Nanotechnology Now

Our NanoNews Digest Sponsors

Heifer International

Wikipedia Affiliate Button

Home > Press > Unusual Rods

Abstract:
Get thicker when stretched, thinner when compressed: simulations identify auxetic molecules

Unusual Rods

Posted on August 24, 2006

Day-to-day experience teaches us that stretching an object makes it thinner; pushing it together makes it thicker. However, there are also materials that behave contrary to our expectations: they get thicker when stretched and thinner when compressed. Known as “auxetic” substances, these materials include some foams and special crystals. Researchers at the Bar-Ilan University and the Israel Institute of Technology have now used quantum mechanical calculations to identify the first class of chemical compounds that behave auxetically on a molecular level.

When a usual material is, for example, hit by a ball, the material “flows” outward from the impact zone making the point of impact weaker. However, in auxetic materials, the matter “flows” inward, thus strengthening this zone. Such materials would be advantageous for bulletproof vests. Auxetic materials also provide interesting possibilities for medical technology. The introduction of implants such as stents to hold open blood vessels would be easier if, under pressure, the device would get thinner instead of thicker in the perpendicular direction.

In the auxetic materials known to date, the unusual behavior is a macroscopic property that stems from a special arrangement of the particles within the material, such as a particular weblike structure. Nanoscale auxetic materials are so far unknown.

By using quantum mechanical calculations, a team led by Shmaryahu Hoz has now predicted that there also exist certain molecules that behave auxetically: a class of compounds known as polyprismanes. These are rod-shaped molecules built up of several three-, four-, five-, or six-membered rings of carbon atoms stacked on top of each other. The prismanes made of three- and four-membered carbon rings show roughly equal auxetic effects, regardless of the number of stacked rings. The ones made of five- and six-membered carbon rings demonstrate significantly higher auxetic effects. Of all of the variations for which calculations were carried out, the prismane made of four six-membered rings showed the strongest effect. The researchers have not yet been able to unambiguously explain why prismane molecules behave auxetically.

“Although prismanes were discovered over 30 years ago, very few representatives of this class of compounds have been synthesized so far,” says Hoz. “We hope that our insights will act as an incentive to produce and characterize more prismanes.”

####


Author: Shmaryahu Hoz, Bar-Ilan University, Ramat-Gan (Israel), www.biu.ac.il/CH/faculty/hoz/hozint.html

Title: Auxetics at the Molecular Level: A Negative Poisson's Ratio in Molecular Rods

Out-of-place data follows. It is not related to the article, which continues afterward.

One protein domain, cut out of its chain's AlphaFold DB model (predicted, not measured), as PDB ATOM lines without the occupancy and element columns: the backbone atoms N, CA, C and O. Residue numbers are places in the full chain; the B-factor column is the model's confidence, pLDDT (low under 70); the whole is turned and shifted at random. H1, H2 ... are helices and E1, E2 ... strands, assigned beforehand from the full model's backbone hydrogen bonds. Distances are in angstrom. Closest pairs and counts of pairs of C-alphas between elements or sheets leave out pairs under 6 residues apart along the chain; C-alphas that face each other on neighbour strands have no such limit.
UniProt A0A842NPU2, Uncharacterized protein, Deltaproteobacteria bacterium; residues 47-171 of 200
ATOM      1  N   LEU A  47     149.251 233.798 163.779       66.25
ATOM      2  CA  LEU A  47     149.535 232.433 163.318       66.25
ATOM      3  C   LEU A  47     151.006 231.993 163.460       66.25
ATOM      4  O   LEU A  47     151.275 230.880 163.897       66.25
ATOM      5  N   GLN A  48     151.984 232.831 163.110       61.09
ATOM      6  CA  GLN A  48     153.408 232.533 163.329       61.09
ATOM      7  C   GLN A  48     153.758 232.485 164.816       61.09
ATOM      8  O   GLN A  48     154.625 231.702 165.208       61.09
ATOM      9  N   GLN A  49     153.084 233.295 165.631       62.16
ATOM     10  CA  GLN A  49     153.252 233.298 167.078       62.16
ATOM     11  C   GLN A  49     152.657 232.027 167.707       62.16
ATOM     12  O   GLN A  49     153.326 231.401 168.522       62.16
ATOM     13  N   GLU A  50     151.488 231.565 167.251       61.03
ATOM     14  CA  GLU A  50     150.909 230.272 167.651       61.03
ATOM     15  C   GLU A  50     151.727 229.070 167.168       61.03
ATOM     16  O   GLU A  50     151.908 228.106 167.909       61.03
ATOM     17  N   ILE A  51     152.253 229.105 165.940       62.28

Angewandte Chemie International Edition, 2006, 45, No. 36, doi: 10.1002/anie.200601764

Contact:
Editorial office:
angewandte@wiley-vch.de

or David Greenberg (US)
dgreenbe@wiley.com

or Julia Lampam (UK)
jlampam@wiley.co.uk

Copyright © Angewandte Chemie

If you have a comment, please Contact us.

Issuers of news releases, not 7th Wave, Inc. or Nanotechnology Now, are solely responsible for the accuracy of the content.

Bookmark:
Delicious Digg Newsvine Google Yahoo Reddit Magnoliacom Furl Facebook

Related News Press

Possible Futures

Device to control 'color' of electrons in graphene provides path to future electronics August 31st, 2016

Graphene key to growing 2-dimensional semiconductor with extraordinary properties August 30th, 2016

Nanocatalysis for organic chemistry: This research article by Dr. Qien Xu et al. is published in Current Organic Chemistry, Volume 20, Issue 19, 2016 August 30th, 2016

Continuous roll-process technology for transferring and packaging flexible LSI August 29th, 2016

Materials/Metamaterials

Device to control 'color' of electrons in graphene provides path to future electronics August 31st, 2016

Graphene key to growing 2-dimensional semiconductor with extraordinary properties August 30th, 2016

A promising route to the scalable production of highly crystalline graphene films August 26th, 2016

Graphene under pressure August 26th, 2016

Announcements

Device to control 'color' of electrons in graphene provides path to future electronics August 31st, 2016

Graphene key to growing 2-dimensional semiconductor with extraordinary properties August 30th, 2016

University of Akron researchers find thin layers of water can become ice-like at room temperature: Results could lead to an assortment of anti-friction solutions August 30th, 2016

Nanocatalysis for organic chemistry: This research article by Dr. Qien Xu et al. is published in Current Organic Chemistry, Volume 20, Issue 19, 2016 August 30th, 2016

NanoNews-Digest
The latest news from around the world, FREE




  Premium Products
NanoNews-Custom
Only the news you want to read!
 Learn More
NanoTech-Transfer
University Technology Transfer & Patents
 Learn More
NanoStrategies
Full-service, expert consulting
 Learn More











ASP
Nanotechnology Now Featured Books




NNN

The Hunger Project







Car Brands
Buy website traffic